It was hard for us to comprehend the depth of division among these peoples whom Pax Christi had brought together in Vukovar but the signs were all about us:

the ruined buildings still obvious and, in places, preserved in the town

the presence at the meetings of Women in Black, an association of women still seeking the bodies of sons and husbands who were victims of massacres

above all, our visit to the killing fields of Ovcara where we stood at the burial site of more than 200 men and 3 women taken from Vukovar Hospital and murdered in cold blood as reprisal for their resistance to the Serbian invaders of their town.

We felt so helpless, even ignorant and naïve in the presence of such hatred and wondered how a common faith in one God could allow such horror, fear, anguish and violence.

The meeting was very positive, in that people from all sides of such vicious, complex and sustained conflict met together over three days. Its tension was signified in the hotel lobby three or four sets of shoes resting uneasily on dozens of unbroken eggs. Sometimes the tension broke out as when a Catholic bishop challenged a Serbian journalist over her interpretation of the International Criminal Court’s indictment of three former Croatian generals for war crimes. We found that divisions run deepest among church leaders who haven’t yet managed to meet with any consistency to discuss differences and reconciliation.

But at the level of ordinary people of faith there is more hope:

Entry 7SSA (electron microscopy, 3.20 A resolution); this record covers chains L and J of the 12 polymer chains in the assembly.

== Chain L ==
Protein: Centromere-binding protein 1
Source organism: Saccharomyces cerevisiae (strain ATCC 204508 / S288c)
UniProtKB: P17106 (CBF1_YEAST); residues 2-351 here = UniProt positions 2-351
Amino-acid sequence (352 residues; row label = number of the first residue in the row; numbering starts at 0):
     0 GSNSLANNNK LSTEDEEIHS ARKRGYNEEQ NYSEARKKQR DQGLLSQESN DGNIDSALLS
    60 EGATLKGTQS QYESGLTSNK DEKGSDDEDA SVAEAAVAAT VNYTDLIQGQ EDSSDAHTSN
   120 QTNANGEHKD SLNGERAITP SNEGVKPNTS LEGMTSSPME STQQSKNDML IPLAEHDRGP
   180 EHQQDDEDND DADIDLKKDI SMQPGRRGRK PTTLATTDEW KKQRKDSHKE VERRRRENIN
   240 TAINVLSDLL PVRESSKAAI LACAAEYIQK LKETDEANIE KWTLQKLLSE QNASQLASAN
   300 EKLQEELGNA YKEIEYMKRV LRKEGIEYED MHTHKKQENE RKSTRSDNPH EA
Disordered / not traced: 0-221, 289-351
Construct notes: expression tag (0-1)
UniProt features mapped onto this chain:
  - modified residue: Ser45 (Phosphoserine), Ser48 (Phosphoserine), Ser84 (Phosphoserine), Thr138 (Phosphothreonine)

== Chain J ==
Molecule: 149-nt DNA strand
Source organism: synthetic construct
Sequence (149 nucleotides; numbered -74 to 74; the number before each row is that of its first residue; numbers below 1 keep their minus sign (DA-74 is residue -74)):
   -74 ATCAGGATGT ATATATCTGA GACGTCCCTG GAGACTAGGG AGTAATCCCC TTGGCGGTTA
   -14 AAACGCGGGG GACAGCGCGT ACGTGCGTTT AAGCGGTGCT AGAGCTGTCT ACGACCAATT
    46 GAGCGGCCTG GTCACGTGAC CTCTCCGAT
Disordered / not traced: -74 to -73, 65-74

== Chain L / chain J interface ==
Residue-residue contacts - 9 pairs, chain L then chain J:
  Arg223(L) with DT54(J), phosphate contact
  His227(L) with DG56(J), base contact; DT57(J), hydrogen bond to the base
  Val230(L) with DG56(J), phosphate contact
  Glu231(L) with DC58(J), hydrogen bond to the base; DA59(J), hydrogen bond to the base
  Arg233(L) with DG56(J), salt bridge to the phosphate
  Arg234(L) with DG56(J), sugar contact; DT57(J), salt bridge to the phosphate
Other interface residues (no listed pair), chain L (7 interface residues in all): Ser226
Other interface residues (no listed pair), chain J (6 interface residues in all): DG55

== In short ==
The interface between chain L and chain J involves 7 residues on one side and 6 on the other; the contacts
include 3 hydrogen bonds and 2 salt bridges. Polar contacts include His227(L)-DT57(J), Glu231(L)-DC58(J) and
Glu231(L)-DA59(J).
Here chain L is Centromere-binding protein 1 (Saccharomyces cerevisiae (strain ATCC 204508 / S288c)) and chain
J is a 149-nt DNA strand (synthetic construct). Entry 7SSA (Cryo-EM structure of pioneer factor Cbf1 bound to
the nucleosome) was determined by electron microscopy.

ngos share counselling services across faith divides

a Serbian ex-soldier has devoted the rest of his life to peace activism

a Muslim woman has written a teaching manual on peace education for young people based on Koranic teachings.

Then there was the Pontamina Choir, founded by a Franciscan pastor in Bosnia, composed of singers of all faiths using the music of all divided peoples to bridge the divisions across the region. All these people are living out through their own faiths the hope of Jesus for truth, love and unity as they work among the ruins of war.

Some day, the leaders of religions will forget their need for power and control and also follow the path of Jesus, the path of truth, unity and love



Jacqui Ryan is back from her internship at the United Nations, and send us the following article she wrote on what seems an obscure topic but which is almost certainly a serious issue for the future. As Jacqui writes:

I apologise that they are all USA related as I haven’t had time to search for anything here. I

somehow suspect there is or will be very little – yet! Once this comes to the notice of the

major environment activist groups and the public in general, it is bound to generate huge

interest, and hopefully protests against fracking. Keep you eyes and ears open for media

references to this destructive process promoted by the Oil and Natural Gas industries.

Here is her article:




Fracking’ – What’s going down?Jacqui Ryan, op (NZ)